90. The operation of former regulation 307-200.05 of the ITAR 1997 was directed at ensuring that a separate superannuation interest was identified at the time a superannuation income stream commenced. It did not by its terms deem the amount supporting the superannuation income stream to be the superannuation income stream. Nor did it deem all payments from the superannuation interest, including those made after the superannuation income stream ceases, to be superannuation income stream benefits. In addition, current section 307-200.05 of the ITAR (1997 Act) 2021 refers to the provision applying where the superannuation income stream is 'payable', clarifying that it is not intended to apply where the superannuation income stream had ceased.

When a superannuation income stream ceases

91. Neither the ITAA 1997 nor the ITAR (1997 Act) 2021 sets out when a superannuation income stream ceases for income tax purposes.

92. As outlined at paragraph 52 of this Ruling, a superannuation income stream, as relevant to this Ruling, must meet the requirements of a pension in subregulation 1.06(1) of the SISR 1994. The pension standards contained in the SISR 1994 also do not explicitly prescribe when a pension ceases for regulatory purposes.

93. Whether a superannuation income stream has ceased must be determined by reference to the superannuation fund's governing rules, the relevant requirements of the SISR 1994 and the particular facts and circumstances of the payment of the member's, or dependant beneficiary's, benefits.

94. A superannuation income stream ceases when there is no longer a member who is entitled, or a dependant beneficiary of a member who is automatically entitled, to be paid a superannuation income stream benefit from a superannuation interest that supports a superannuation income stream.

95. Further explanation[43] is provided below in relation to:

failure to comply with the pension rules (paragraphs 96 to 102 of this Ruling);
commutation (paragraphs 103 to 120 of this Ruling);
successor fund transfers (paragraphs 120A to 120E of this Ruling); and
death of a member (paragraphs 121 to 129 of this Ruling).

Failure to comply with pension rules

96. A superannuation income stream must meet the requirements of subregulation 1.06(1) of the SISR 1994, and thus the requirements of subregulation 1.06(9A) of the SISR 1994, and the commutation standards in regulations 1.07D of SISR 1994.[44] If these requirements, as relevant to the circumstance, are not met there is not a superannuation income stream.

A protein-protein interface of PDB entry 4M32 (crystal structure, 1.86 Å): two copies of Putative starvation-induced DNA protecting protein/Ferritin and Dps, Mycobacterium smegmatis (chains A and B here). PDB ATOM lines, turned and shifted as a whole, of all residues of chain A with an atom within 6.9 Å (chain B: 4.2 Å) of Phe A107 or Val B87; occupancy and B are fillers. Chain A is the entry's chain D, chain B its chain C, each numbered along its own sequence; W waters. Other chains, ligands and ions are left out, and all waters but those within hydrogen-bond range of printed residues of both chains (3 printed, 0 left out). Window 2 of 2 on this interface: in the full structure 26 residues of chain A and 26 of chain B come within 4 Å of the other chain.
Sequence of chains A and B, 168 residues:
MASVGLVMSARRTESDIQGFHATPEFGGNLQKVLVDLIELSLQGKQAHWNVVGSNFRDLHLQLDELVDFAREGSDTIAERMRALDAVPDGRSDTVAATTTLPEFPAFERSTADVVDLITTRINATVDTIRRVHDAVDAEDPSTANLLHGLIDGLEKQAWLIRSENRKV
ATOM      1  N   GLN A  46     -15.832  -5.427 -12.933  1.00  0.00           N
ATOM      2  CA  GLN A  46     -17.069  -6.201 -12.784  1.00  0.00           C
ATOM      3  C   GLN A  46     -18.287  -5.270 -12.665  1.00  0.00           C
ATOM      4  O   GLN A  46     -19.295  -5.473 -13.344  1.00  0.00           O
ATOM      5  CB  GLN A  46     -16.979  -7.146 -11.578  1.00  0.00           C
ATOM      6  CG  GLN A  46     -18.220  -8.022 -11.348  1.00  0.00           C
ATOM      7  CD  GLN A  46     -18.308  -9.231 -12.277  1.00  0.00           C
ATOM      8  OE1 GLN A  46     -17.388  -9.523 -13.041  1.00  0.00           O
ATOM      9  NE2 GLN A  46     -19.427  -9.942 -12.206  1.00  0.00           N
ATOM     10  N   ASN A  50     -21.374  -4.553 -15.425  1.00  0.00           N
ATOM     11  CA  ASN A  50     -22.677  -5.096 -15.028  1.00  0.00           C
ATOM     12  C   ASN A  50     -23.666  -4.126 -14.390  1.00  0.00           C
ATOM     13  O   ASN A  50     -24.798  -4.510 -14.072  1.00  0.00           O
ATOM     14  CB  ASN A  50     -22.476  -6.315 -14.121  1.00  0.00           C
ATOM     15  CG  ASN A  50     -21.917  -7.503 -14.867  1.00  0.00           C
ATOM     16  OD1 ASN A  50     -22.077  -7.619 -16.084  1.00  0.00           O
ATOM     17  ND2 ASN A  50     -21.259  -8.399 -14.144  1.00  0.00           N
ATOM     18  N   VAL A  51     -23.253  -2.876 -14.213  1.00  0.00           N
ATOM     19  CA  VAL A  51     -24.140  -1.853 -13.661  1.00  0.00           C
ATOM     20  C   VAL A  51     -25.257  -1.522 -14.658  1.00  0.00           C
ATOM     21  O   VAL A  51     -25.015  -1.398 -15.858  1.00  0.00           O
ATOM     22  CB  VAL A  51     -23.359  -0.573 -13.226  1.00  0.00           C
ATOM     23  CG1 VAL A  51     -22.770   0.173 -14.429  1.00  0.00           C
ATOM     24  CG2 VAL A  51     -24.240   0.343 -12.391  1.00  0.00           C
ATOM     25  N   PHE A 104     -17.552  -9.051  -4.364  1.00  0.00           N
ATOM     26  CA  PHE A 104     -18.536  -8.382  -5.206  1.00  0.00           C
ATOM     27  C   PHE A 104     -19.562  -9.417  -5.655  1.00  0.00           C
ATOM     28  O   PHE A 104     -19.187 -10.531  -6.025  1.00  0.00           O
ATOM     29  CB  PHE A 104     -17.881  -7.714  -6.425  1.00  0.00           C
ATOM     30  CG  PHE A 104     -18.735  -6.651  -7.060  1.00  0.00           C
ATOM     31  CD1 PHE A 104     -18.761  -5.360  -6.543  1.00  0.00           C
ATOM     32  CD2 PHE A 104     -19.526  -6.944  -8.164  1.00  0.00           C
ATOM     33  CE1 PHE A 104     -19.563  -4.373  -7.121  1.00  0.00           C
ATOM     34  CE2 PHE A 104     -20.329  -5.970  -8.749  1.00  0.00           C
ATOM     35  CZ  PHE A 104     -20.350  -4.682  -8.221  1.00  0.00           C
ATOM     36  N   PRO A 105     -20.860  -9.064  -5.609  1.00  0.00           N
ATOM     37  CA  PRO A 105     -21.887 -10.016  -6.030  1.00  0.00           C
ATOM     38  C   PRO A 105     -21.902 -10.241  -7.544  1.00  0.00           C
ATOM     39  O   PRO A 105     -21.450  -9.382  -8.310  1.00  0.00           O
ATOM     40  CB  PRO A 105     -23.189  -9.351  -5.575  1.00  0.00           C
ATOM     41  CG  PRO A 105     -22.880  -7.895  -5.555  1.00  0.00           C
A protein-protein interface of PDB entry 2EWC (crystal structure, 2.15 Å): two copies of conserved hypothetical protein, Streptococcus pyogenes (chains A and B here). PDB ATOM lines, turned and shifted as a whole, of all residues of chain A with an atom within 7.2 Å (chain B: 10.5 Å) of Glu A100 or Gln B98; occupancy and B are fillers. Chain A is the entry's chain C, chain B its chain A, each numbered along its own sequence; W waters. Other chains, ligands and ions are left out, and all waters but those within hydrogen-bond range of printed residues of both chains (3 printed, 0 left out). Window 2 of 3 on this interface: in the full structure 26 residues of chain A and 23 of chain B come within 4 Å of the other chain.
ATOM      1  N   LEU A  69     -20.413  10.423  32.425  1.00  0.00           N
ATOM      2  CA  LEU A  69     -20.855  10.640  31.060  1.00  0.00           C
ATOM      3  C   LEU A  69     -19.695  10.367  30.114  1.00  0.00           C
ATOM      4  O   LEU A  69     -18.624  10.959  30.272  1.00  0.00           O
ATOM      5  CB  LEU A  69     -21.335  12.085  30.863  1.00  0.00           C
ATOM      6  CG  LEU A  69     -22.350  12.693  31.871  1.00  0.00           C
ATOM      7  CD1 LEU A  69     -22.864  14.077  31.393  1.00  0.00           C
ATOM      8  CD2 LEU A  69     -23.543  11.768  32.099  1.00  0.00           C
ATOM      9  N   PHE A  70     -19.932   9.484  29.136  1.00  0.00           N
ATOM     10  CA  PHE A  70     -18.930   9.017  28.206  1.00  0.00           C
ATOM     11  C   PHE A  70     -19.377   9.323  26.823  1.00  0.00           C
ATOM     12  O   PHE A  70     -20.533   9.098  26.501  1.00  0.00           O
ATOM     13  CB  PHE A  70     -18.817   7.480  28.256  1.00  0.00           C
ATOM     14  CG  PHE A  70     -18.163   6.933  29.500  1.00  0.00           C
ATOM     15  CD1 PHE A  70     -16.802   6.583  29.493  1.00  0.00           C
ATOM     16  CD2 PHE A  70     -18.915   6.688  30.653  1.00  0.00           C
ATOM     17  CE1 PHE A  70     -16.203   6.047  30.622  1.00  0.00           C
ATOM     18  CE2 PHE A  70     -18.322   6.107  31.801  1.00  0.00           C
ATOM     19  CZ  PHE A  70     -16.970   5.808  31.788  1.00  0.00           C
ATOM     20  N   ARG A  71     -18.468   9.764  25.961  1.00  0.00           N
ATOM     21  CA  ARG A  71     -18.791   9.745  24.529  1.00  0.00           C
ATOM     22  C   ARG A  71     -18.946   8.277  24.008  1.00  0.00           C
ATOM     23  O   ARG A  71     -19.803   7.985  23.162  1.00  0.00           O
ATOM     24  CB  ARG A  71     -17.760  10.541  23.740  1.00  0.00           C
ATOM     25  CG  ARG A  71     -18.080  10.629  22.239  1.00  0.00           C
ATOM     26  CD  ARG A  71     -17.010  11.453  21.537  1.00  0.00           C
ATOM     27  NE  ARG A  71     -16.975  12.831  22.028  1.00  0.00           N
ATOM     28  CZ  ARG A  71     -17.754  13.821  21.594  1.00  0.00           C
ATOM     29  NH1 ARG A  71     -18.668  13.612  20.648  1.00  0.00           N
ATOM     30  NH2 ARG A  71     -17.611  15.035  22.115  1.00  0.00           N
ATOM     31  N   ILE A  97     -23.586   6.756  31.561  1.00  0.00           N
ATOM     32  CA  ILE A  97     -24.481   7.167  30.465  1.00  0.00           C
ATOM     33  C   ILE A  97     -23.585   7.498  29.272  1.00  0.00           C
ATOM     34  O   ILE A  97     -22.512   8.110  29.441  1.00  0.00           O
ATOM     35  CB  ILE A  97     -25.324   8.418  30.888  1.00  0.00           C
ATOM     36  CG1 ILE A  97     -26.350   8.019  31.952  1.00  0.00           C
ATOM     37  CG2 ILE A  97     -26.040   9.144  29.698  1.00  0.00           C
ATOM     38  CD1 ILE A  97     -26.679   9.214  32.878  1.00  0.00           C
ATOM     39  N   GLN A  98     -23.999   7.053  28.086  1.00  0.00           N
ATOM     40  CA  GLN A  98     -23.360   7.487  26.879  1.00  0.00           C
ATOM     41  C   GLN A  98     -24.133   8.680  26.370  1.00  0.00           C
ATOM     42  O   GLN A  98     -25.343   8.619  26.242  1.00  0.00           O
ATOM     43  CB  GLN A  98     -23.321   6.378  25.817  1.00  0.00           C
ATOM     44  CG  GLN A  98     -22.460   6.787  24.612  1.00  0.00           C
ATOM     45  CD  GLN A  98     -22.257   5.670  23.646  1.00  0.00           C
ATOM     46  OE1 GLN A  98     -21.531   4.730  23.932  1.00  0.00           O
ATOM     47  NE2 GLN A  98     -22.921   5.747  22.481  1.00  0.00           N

97. The requirements of subregulation 1.06(1) of the SISR 1994 state that for a benefit to be a pension it must be provided under the rules of a superannuation fund that meet various requirements, including the standards of subregulation 1.06(9A). If these standards are not met, the requirements of subregulation 1.06(1) will not be met.

98. Subregulation 1.06(9A)[45] of the SISR 1994 provides that the rules of the superannuation fund meet the relevant standards if the rules 'ensure' that the payment is made at least annually and 'ensure' that the other requirements as outlined in that subregulation are met.

99. The word 'ensure' is given the meaning in the Macquarie Dictionary as 'to make sure or certain to come, occur, etc'. As the rules of the superannuation fund must 'ensure' that the standards are met it is not enough for the rules of the superannuation fund to simply include a reference to, or reproduce the terms of, those standards. Rather, the rules (standards) must be met, or given effect to, in practice.[45A]

100. If a purported superannuation income stream fails to meet these requirements in a financial year, the superannuation income stream will be taken to have ceased at the start of that income year[46] for income tax purposes. Therefore, from the start of that income year the superannuation interest is no longer supporting a superannuation income stream and the payments made from that superannuation interest are not superannuation income stream benefits. Therefore, any payments made during that income year are superannuation lump sums.

101. If in the following year the relevant rules are complied with this in effect results in the commencement of a new superannuation income stream and the proportioning rule[47] must be applied to that new superannuation income stream when it commences.[47A]